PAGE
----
One of my favorite psychological terms is self-efficacy, the belief that you can make something happen, the knowledge that you have what it takes to be successful. Interestingly, psychologists feel that perceived self-efficacy can be more important than a person’s actual ability. This is true in many areas, but on Half Marathon Eve, I’m only concerned about walking 13.1 miles. I think I can. I hope I can. I know I can.

As I get to the end of this post, I’m thinking of a line from the Beatles, “I get by with a little help from my friends.” I love the support, the numbers of people who come out for these events. They throng the sidewalks and cheer us on. Some offer water and Gatorade, and others shout cheers or play music. No one is negative. Every single person says something akin to, “You can do it!” or “You’re almost there.”

I’ll be looking for the cheering sections on the route tomorrow as I “just do it.” I know that if I take it step by step with the confidence that I can finish, I will.

 I’d love to read of other people’s advice, stories, or experiences with any kind of walking, jogging, running event. Did you have any special challenges? Did you find that old proverbs or clichés helped you? 

Marathon Preparation


I’ve been “in training” for the Outer Banks Half-Marathon for the past couple of months, and as a result, I’ve been reminded of lots of truisms about exercise. By the way, I put quotation marks around “in training” because I’m certain that my training and that of SERIOUS participants is quite different. Some people get out there and push themselves to the wall (whatever that means) for miles and miles and hours and hours. Me? Well, I’ll tell you in the following tips.

  • Just do it. Excuses don’t cut it when race day comes, so get up off the couch, lace up your shoes, and head out the door. I recently jotted down this quote overheard at a talk in church: “The will to win is nothing without the will to prepare.”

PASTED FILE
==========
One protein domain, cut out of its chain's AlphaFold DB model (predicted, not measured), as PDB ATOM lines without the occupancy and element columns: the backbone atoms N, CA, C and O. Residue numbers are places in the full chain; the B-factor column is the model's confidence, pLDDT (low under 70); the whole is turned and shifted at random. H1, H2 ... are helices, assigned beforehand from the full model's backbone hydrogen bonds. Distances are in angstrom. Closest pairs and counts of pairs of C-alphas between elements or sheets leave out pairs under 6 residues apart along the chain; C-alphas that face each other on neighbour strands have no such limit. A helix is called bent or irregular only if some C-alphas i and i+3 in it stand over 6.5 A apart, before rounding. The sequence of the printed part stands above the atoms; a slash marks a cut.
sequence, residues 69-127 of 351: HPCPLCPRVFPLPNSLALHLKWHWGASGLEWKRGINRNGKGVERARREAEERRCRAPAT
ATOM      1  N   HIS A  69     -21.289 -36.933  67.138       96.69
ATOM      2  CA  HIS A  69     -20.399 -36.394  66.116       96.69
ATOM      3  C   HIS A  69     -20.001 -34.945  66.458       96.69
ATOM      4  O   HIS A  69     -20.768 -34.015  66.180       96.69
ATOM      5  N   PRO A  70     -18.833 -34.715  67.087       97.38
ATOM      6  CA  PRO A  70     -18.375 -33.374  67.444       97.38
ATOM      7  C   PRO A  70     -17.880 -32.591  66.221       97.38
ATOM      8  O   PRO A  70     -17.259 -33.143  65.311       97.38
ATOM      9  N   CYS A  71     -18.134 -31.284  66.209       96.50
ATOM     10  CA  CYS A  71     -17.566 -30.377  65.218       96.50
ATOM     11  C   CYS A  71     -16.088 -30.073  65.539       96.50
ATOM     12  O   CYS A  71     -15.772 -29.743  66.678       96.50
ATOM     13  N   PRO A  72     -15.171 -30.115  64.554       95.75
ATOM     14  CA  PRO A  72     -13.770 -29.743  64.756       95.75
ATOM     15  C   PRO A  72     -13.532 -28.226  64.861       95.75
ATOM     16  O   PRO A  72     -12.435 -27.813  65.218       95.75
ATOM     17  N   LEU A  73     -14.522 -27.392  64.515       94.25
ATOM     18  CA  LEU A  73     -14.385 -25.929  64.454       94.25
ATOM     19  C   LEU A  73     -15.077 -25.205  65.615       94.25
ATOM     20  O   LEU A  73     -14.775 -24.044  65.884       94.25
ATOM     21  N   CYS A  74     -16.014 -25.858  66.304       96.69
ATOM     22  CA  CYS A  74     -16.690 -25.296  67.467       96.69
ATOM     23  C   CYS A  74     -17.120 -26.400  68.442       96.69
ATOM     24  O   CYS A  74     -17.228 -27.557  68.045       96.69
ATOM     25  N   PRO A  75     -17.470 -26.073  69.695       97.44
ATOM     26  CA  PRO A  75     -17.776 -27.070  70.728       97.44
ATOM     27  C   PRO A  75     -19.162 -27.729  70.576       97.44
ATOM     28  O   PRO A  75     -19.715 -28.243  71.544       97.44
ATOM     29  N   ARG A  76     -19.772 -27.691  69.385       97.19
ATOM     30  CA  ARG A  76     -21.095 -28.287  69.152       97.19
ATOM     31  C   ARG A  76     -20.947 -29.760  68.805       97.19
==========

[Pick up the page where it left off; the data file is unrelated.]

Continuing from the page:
• About the just doing it, they say you only need 30 minutes of exercise four or five times a week. For those of you who can’t afford 30 minutes at a stretch, then break it up into smaller segments. That works too; something’s better than nothing.
  • Listen to your body. I’ve said this to my children and friends so much that they’re probably sick of it. Still, if something hurts, that’s a message from your body to you. Take a day off…or at least slow down. That “no pain, no gain” slogan is for the birds. Maybe, just maybe, you can do that on race day, but if you have a stress injury or torn ligament, then there might not be a race day.
  • Pace yourself. If you know that you have six miles to cover one afternoon, don’t go out like a speed demon. Start slowly and then gain some momentum. My first husband once gave me some excellent advice that I’ve never forgotten. “Work on distance first…and then on speed.”  Saturday morning I walked 11 miles, and now that I know I can go the distance, maybe I’ll hustle a little faster on Sunday morning.
  • Conserve as much energy as possible. While this is sort of like the above advice, it’s sort of not. One of my brothers, the one who’ll be participating in the OBX Half-Marathon with me (ahead of me), once told me that when he had to travel a long way, he barely lifted his feet, almost shuffling.
  • Get the right shoes. On the recommendation of Anna, my nephew’s wife, I bought some ASICS with gel. So far, so good. I’ve also learned that just the right socks are important too. They can’t be too thin or too thick, but since this is an individual preference, you’ll have to experiment for yourself. It’s amazing the difference that the correct footwear can make.
  • Just keep going. Don’t quit. In 1997, I participated in a Team-in-Training Marathon for the Leukemia Society. Each participant raised over $3,000, and about 45 of us flew from Myrtle Beach to Anchorage, Alaska. My daughter Carrie and her friend Michelle were probably the least prepared of all the participants, but they did it. They finished the entire 26.2 miles, and they did it by taking one step at a time.
  • Keep the can-do attitude. When training for the above event, a motivational speaker once came to speak to our group. One of the many things she told us was that after the event, we’d be tired, aching, hungry, and sore. However, she said, “After a nice warm shower and a good night’s rest, you’ll be good to go. Some of the patients you’re raising money for will never have that experience.” That was a sobering thought, and I’ve never forgotten its impact.
  • As the BIG DAY approaches, I find myself thinking all sort of “what if” things. What if I don’t sleep the night before? What if I’m the last one to finish? What if I can’t do it? At such moments, I think of a great psychological concept, self-efficacy. In a nutshell, it refers to a person’s belief about whether he or she can accomplish something. Once self-doubt creeps in, you’re done. If you think you can’t, you’re right. You can’t. You might as well quit right then and save yourself the embarrassment of doing it later. On the other hand, if you think you can, then you can. I can.  Yes, there will be discomfort and the recurrent thoughts about why I let David talk me into doing it, but I can and will do this thing.

Hey, and guess what? You could too. Dick’s Sporting Goods has quite a selection of shoes.